Wednesday, September 30, 2015

70. Review: CATCH THE BUTCHER (seen September 28, 2015)

"A Deadly Play about a Serial Killer"
Stars range from 5-1.

For my review of CATCH THE BUTCHER, please click on THEATER PIZZAZZ!

Cherry Lane Theatre
38 Commerce Street, NYC
Through October 30

Lauren Luna Velez, Jonathan Walker. Photo: Carol Rosegg.

Lauren Luna Velez, Jonathan Walker. Photo: Carol Rosegg.

Angelina Fioredellisi, Lauren Luna Velez. Photo: Carol Rosegg.

Tuesday, September 29, 2015

69. Review: DADDY LONG LEGS (seen September 27, 2015)

"It's Going to Need Long Legs"
Stars range from 5-1.

 For my review of DADDY LONG LEGS, please click on THE BROADWAY BLOG.


Davenport Theatre
354 West Forty-Fifth Street, NYC
Open run

Megan McGinnis, Paul Alexander Nolan. Photo: Jeremy Daniel.

Megan McGinnis, Paul Alexander Nolan. Photo: Jeremy Daniel.

Megan McGinnis. Photo: Jeremy Daniel.

Megan McGinnis, Paul Alexander Nolan. Photo: Jeremy Daniel.

Paul Alexander Nolan, Megan McGinnis. Photo: Jeremy Daniel.

Monday, September 28, 2015

68. Review: A MIDSUMMER NIGHT'S DREAM (Seen September 25, 2015)

Stars range from 5-1.

 For my review of A MIDSUMMER NIGHT'S DREAM, please click on THE BROADWAY BLOG.


Pearl Theatre Company
555 West Forty-Second Street, NYC
Through October 31

From left: Nance Williamson, Joey Parsons (rear), Sean McNall, Jason O'Connell, Mark Bedard. Photo: Russ Rowland.

From left: Joey Parsons, Sean McNall, Mark Bedard, Nance Williamson, Jason O'Connell. Photo: Russ Rowland.
From left: Joey Parsons, Sean McNall, Nance Williamson, Mark Bedard. Photo: Russ Rowland.
From left: Sean McNall, Mark Bedard, Nance Williamson, Joey Parsons, Jason O'Connell. Photo: Russ Rowland.
From left: Jason O'Connell, Mark Bedard, Joey Parsons, Sean McNall, Nance Williamson. Photo: Russ Rowland.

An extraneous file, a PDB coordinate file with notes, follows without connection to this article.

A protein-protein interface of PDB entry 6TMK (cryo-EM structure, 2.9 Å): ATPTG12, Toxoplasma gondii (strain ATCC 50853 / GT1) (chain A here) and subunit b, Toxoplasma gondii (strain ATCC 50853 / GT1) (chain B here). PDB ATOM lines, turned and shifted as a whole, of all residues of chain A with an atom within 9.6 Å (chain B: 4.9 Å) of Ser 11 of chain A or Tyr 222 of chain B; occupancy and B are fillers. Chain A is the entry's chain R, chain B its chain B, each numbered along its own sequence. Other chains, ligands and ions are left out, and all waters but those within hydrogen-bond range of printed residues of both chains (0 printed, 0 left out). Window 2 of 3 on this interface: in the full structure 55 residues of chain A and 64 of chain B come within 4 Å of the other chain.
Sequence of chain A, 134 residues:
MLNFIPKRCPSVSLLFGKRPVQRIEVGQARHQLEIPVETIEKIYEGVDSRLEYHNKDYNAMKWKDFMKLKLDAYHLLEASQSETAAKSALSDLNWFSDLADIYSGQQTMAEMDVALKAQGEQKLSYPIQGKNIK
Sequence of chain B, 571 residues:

From left: Sean McNall, Jason O'Connell, Joey Parsons, Nance Williamsno, Mark Bedard. Photo: Russ Rowland.

Saturday, September 26, 2015

67. Review: FULFILLMENT (seen September 24, 2015)


For my review of FULFILLMENT, please visit THE BROADWAY BLOG.

See Show-Score.

The Flea Theater
41 White Street, NYC
Through October 19

Susannah Flood, Gbenga Akinnagbe. Photo: Hunter Canning.
Denny Dillon, Jeff Biehl. Photo: Hunter Canning.

Gbenga Akinnagbe. Photo: Hunter Canning.
Otoja Abit, Gbenga Akinnagbe. Photo: Hunter Canning.

Susannah Flood, Gbenga Akinnagbe. Photo: Hunter Canning.

Monday, September 21, 2015

66. Review: THE NEW MORALITY (seen September 16, 2015)

"You've Come a Long Way, Baby?"
Stars range from 5-1.

The Mint Theater continues its admirable mission of discovering little-known but hopefully worthy old plays with this mildly amusing revival of Harold Chapin’s (1886-1915) The New Morality, written c. 1911-1912.  It premiered in London in 1920, five years after Chapin—a Brooklyn boy raised in London whose plays are now largely forgotten—died during World War I. In 1921 it had a brief series of mostly matinee performances on Broadway, starring Gladys George;  The New York Times’s Alexander Woollcott called it a “diverting, little tea-tray, English comedy.”
From left: Brenda Meaney, Clemmie Evans: Photo: Richard Termine.
Chapin’s play is an Edwardian curiosity, something like a shaved-down Shavian comedy of aphorisms and ideas, their fragility becoming increasingly apparent over the course of three acts (with two intermissions). Fortunately, Jonathan Banks’s staging brings the chatty piece in at an hour and fifty minutes. The Mint’s discoveries are often worth resuscitating; despite its occasional pleasantries and historical interest, however, they should have let this sleeping play lie.
Brenda Meaney, Michael Frederic. Photo: Richard Temine. 
Everything takes place between 4:30 and 8:00 o’clock aboard a houseboat on the Thames (very attractively designed by Steven Kemp and lit by Christian DiAngelis), the kind that served as vacation homes for the well-to-do during the summer of 1911, referred to as “the hottest summer on record.” Sweltering or not, the characters only now and then show signs of discomfort, behaving with stiff upper lips as the veddy proper English middle-class people they are. Fashionably dressed by Carissa Kelly, the women wear long cotton dresses, and the men, despite heat that sours the milk, are in jackets, ties, and high collars buttoned to the neck. A conventional maid (Kelly McCready) and a highly dignified butler (Douglas Rees) are on hand to attend to people’s needs.
Clemmie Evans. Brenda Meaney. Photo: Richard Termine.